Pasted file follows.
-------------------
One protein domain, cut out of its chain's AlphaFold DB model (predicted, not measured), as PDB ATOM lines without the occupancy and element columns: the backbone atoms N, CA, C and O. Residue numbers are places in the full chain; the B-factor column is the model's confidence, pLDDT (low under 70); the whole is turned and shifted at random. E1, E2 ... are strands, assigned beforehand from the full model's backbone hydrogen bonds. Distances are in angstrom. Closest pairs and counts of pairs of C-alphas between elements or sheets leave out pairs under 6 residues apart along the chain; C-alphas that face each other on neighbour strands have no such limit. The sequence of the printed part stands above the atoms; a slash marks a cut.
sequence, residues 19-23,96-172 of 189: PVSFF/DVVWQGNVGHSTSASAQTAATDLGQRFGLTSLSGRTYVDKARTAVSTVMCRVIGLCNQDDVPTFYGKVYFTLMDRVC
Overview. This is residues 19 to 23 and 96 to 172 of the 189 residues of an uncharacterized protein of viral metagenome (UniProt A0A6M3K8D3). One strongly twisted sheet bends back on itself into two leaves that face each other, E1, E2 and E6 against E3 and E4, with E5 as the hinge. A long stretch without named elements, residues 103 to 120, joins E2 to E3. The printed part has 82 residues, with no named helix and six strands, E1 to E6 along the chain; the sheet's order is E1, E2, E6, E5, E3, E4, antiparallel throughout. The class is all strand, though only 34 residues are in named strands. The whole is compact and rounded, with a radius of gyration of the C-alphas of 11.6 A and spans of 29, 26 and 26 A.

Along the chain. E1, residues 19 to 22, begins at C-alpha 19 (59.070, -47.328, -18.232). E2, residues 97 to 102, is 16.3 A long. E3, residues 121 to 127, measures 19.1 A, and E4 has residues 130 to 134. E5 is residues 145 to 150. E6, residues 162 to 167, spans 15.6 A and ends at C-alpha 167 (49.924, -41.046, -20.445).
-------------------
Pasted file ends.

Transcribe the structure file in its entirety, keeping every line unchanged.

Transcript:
One protein domain, cut out of its chain's AlphaFold DB model (predicted, not measured), as PDB ATOM lines without the occupancy and element columns: the backbone atoms N, CA, C and O. Residue numbers are places in the full chain; the B-factor column is the model's confidence, pLDDT (low under 70); the whole is turned and shifted at random. E1, E2 ... are strands, assigned beforehand from the full model's backbone hydrogen bonds. Distances are in angstrom. Closest pairs and counts of pairs of C-alphas between elements or sheets leave out pairs under 6 residues apart along the chain; C-alphas that face each other on neighbour strands have no such limit. The sequence of the printed part stands above the atoms; a slash marks a cut.
sequence, residues 19-23,96-172 of 189: PVSFF/DVVWQGNVGHSTSASAQTAATDLGQRFGLTSLSGRTYVDKARTAVSTVMCRVIGLCNQDDVPTFYGKVYFTLMDRVC
Overview. This is residues 19 to 23 and 96 to 172 of the 189 residues of an uncharacterized protein of viral metagenome (UniProt A0A6M3K8D3). One strongly twisted sheet bends back on itself into two leaves that face each other, E1, E2 and E6 against E3 and E4, with E5 as the hinge. A long stretch without named elements, residues 103 to 120, joins E2 to E3. The printed part has 82 residues, with no named helix and six strands, E1 to E6 along the chain; the sheet's order is E1, E2, E6, E5, E3, E4, antiparallel throughout. The class is all strand, though only 34 residues are in named strands. The whole is compact and rounded, with a radius of gyration of the C-alphas of 11.6 A and spans of 29, 26 and 26 A.

Along the chain. E1, residues 19 to 22, begins at C-alpha 19 (59.070, -47.328, -18.232). E2, residues 97 to 102, is 16.3 A long. E3, residues 121 to 127, measures 19.1 A, and E4 has residues 130 to 134. E5 is residues 145 to 150. E6, residues 162 to 167, spans 15.6 A and ends at C-alpha 167 (49.924, -41.046, -20.445).